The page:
CLA Welcomes Japanese Language Theory Specialist to Faculty This Fall

Nana SuzumuraA specialist in Japanese language theory, testing and assessment, Dr. Nana Suzumura is an avid proponent of foreign-language learning because she believes that foreign language classes can help promote diversity and deepen cultural understanding.

“It’s important for us as teachers to help students become respectful, responsible and courageous global citizens so we can live nicely in this country and in the world,” she says. “I think this is even more important now with the current political climate.”

Dr. Suzumura will join the Asian and Asian American Studies department in the College of Liberal Arts as an assistant professor of Japanese language and pedagogy this fall. Previously, she was a consultant for Avant Assessment in the development of new Japanese language test items. She obtained her doctorate in Japanese language and linguistics from the University of Hawai‘i at Mānoa, Honolulu, in 2020. 

CSULB’s renowned Asian and Asian American Studies department drew Dr. Suzumura to the campus. In addition, the university’s passion for undergraduate education and strong focus on teaching, as well as research, is something she personally identifies with, she says. Dr. Suzumura will be teaching Fundamentals of Japanese classes in the fall.

“The whole department, especially the Japanese program, is very well known,” she says. “The current professors are very active in their industry and in their field. They are very passionate and knowledgeable about teaching undergraduates, and I thought it would be great to work with those professors.” 

The Japanese faculty at CSULB has a long history of conducting collaborative research projects on heritage language schools, dual immersion programs and offering teacher training workshops. Dr. Suzumura is enthusiastic about collaborating with other language programs and departments to help develop appropriate tools to enhance curricula and student learning outcomes. Dr. Barbara Kim, vice chair of the Asian and Asian American Studies department at CSULB, says Dr. Suzumura will be an active scholar-teacher committed to working with students and meeting their needs.

“She is mindful of the wide range of backgrounds, interests, strengths and challenges that students bring to her classroom,” Dr. Kim says. “We believe CSULB students will find her to be a thoughtful, engaging, energetic and accessible professor.”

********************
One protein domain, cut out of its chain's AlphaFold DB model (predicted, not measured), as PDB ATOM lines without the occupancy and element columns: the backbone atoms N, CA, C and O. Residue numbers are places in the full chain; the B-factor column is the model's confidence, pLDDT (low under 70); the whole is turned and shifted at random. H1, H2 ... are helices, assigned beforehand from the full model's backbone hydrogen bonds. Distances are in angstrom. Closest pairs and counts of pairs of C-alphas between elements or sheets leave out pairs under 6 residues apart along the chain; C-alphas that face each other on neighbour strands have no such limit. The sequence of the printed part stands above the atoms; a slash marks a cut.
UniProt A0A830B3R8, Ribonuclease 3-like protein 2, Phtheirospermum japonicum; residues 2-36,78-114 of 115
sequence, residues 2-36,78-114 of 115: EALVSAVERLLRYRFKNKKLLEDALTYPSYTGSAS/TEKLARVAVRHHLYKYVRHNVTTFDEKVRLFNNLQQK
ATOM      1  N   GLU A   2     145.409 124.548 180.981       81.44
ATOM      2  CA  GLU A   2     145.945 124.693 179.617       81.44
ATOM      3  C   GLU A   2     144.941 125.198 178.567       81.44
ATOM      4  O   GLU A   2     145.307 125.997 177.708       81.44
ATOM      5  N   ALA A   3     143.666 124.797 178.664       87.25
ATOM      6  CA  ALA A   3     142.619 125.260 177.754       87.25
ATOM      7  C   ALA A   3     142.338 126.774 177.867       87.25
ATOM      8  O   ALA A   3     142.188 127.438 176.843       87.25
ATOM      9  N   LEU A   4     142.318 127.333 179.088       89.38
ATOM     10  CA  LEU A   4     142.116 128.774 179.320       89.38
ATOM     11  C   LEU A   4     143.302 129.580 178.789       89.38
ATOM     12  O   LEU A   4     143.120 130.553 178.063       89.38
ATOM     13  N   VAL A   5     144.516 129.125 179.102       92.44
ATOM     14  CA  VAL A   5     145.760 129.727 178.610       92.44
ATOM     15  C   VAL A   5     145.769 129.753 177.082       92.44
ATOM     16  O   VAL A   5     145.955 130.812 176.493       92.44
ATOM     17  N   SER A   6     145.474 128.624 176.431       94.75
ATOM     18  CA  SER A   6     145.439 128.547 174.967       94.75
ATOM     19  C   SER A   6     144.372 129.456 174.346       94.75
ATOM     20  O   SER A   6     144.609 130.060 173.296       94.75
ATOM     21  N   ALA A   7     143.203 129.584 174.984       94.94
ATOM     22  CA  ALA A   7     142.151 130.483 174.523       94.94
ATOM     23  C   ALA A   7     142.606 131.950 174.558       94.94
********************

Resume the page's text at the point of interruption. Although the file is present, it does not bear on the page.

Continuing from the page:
Originally from Japan, Dr. Suzumura began her academic career at Nanzan University, where she obtained her bachelor’s degree in English language and literature. Her experience as an exchange student in the U.S. gave her an opportunity to examine her own cultural values, she says.

“Studying English linguistics allowed me to look at the Japanese language as an academic discipline, which I had never done before,” she explains. “Looking at Japanese through this new aspect gave me an opportunity to look back on who I am, to rethink and revisit all these things that I thought were normal.”

Dr. Suzumura continued her academic pursuits at the University of Iowa, where she obtained her master’s degree in Asian civilization with a specialization in teaching Japanese as a foreign language. While working on her degree, she joined the Upward Bound Project, a federal program that helps first-generation and low-income high school students prepare for post-secondary education. As an instructor, she developed Japanese language and culture curriculum lessons.

In 2006, Dr. Suzumura received the Outstanding Teaching Assistant Award from the University of Iowa for her exceptional work in the Teacher Education Program.  After graduation, she worked as an instructor and high school teacher developing test items, lessons and curriculums for beginning- and intermediate-level Japanese courses. As a teacher of Japanese language to American students, Dr. Suzumura says she has a strong desire to help students rediscover themselves and their own cultures.

“I want to encourage students to get to know themselves by learning something besides their own language and their own background,” she says. “That’s really the backbone of what I’m trying to do as a teacher.”

Profile story by Kevin Bollman